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In 2017, the number of cocoa trees planted in the buffer zone of the Tambopata-Bahuaja Biodiversity Reserve reached 1 million. This is a huge milestone for the project which is addressing the drivers of deforestation in the region by establishing agroforestry systems designed to improve local sustainable livelihoods.

Since 2014, the project, located in Madre de Dios, Peru, has received financing through the Althelia Climate Fund, which Ecosphere+ represents to do a range of actions on the ground to fight deforestation. This includes developing a cocoa cooperative and restoring degraded agricultural lands through complex agroforestry systems in order to create an economic fence, or ‘buffer zone’, that protects the neighbouring Tambopata Reserve.

To date, through carbon financing, 1,250 hectares (ha) of agroforestry have been planted. By the end of the project in 2021, a further 2,750 ha, or 4,000 in total, of agroforestry will be planted. Technicians from the local implementing partner AIDER have, to date, worked with 195 farmers on supplying cocoa tree seedlings, providing training on grafting plants and growing techniques and supporting the farmers with maintenance of the crops as they grow. By the end of the project, the aim is to have worked with 400 farmers to restore degraded lands through transitioning to this system of cocoa farming. 25% of the farmers will be women, as empowering women is an important aspect of the project.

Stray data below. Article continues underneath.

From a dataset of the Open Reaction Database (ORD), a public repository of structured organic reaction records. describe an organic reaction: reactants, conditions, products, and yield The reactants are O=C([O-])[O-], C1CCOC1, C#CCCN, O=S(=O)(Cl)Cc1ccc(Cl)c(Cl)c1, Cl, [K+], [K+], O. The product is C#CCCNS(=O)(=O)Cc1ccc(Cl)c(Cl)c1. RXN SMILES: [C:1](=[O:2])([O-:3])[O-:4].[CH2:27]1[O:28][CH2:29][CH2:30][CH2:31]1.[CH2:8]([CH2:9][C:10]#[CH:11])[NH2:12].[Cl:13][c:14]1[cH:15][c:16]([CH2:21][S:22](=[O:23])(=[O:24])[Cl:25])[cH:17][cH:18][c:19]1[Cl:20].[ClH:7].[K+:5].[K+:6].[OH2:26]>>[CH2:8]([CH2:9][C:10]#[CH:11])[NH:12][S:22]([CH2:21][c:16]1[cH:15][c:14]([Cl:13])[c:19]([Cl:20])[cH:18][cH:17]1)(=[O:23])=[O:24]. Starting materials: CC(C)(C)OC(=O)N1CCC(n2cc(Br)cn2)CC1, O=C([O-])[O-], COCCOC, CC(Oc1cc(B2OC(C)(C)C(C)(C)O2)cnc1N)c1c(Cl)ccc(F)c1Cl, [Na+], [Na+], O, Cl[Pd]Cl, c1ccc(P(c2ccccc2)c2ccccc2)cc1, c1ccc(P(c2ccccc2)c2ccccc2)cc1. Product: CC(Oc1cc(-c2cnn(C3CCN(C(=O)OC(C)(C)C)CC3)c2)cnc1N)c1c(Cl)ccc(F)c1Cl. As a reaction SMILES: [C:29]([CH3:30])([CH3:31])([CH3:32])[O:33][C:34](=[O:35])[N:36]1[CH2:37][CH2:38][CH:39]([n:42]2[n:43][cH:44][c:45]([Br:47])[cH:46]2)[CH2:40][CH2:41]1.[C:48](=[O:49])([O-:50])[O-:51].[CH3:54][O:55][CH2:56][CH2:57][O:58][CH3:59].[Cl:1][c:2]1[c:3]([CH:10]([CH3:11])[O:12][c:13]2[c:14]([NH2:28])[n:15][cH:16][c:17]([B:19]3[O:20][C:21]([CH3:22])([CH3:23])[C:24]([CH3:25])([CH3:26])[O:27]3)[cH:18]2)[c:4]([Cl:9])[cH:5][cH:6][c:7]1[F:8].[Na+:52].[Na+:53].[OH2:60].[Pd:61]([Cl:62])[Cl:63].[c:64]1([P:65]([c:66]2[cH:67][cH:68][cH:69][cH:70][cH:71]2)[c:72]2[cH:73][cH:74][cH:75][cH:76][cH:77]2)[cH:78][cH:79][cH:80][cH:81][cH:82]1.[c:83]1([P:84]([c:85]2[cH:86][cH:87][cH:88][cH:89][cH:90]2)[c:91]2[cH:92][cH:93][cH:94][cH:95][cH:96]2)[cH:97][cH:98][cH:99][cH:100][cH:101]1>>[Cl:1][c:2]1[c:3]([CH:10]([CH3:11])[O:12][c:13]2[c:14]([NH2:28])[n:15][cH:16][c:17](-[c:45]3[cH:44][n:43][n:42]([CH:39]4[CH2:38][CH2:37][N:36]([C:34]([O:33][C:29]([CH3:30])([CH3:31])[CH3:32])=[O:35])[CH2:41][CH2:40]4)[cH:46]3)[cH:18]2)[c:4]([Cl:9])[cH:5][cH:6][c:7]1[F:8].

Across the cocoa farm land in the project, as part of the agroforestry systems and in additional to the 1 million new cocoa trees planted, there are also 70 high-value forest trees species such as Cedar, Bolaina blanca, Brazil nut, Tornillo and Capirona. This diversity helps to protect valuable forest species, provides wildlife corridors for local biodiversity which helps to combat challenges with destruction of habitat, all while providing critical services for the cocoa crops, such as shade, erosion control and nutrients for the soil.

The agroforestry systems in Tambopata are producing not only deforestation-free cocoa, but cocoa that is regenerating degraded landscapes and building sustainable livelihoods for local farmers. Read Aurelia’s story here.

2017 was the first harvest of cocoa from the project, and coincided with the completion building the cocoa processing facility. Read about how this helps the cocoa cooperative members here.

Just one way of ensuring this continued success is for companies and businesses to start implementing insetting into their strategies.

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